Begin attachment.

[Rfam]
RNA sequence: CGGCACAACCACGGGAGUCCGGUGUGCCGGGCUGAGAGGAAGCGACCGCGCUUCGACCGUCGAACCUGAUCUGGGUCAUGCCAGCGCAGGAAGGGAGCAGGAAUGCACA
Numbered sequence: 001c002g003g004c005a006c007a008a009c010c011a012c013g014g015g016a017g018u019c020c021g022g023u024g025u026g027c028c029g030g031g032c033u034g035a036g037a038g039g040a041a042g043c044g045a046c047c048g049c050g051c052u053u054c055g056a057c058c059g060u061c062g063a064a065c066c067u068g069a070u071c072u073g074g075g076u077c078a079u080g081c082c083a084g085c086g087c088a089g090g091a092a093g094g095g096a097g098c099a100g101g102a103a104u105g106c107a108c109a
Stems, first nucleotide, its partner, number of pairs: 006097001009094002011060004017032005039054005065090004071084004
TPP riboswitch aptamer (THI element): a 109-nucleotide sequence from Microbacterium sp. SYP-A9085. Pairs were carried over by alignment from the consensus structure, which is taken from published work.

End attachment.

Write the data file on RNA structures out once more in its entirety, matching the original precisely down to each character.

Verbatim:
[Rfam]
RNA sequence: CGGCACAACCACGGGAGUCCGGUGUGCCGGGCUGAGAGGAAGCGACCGCGCUUCGACCGUCGAACCUGAUCUGGGUCAUGCCAGCGCAGGAAGGGAGCAGGAAUGCACA
Numbered sequence: 001c002g003g004c005a006c007a008a009c010c011a012c013g014g015g016a017g018u019c020c021g022g023u024g025u026g027c028c029g030g031g032c033u034g035a036g037a038g039g040a041a042g043c044g045a046c047c048g049c050g051c052u053u054c055g056a057c058c059g060u061c062g063a064a065c066c067u068g069a070u071c072u073g074g075g076u077c078a079u080g081c082c083a084g085c086g087c088a089g090g091a092a093g094g095g096a097g098c099a100g101g102a103a104u105g106c107a108c109a
Stems, first nucleotide, its partner, number of pairs: 006097001009094002011060004017032005039054005065090004071084004
TPP riboswitch aptamer (THI element): a 109-nucleotide sequence from Microbacterium sp. SYP-A9085. Pairs were carried over by alignment from the consensus structure, which is taken from published work.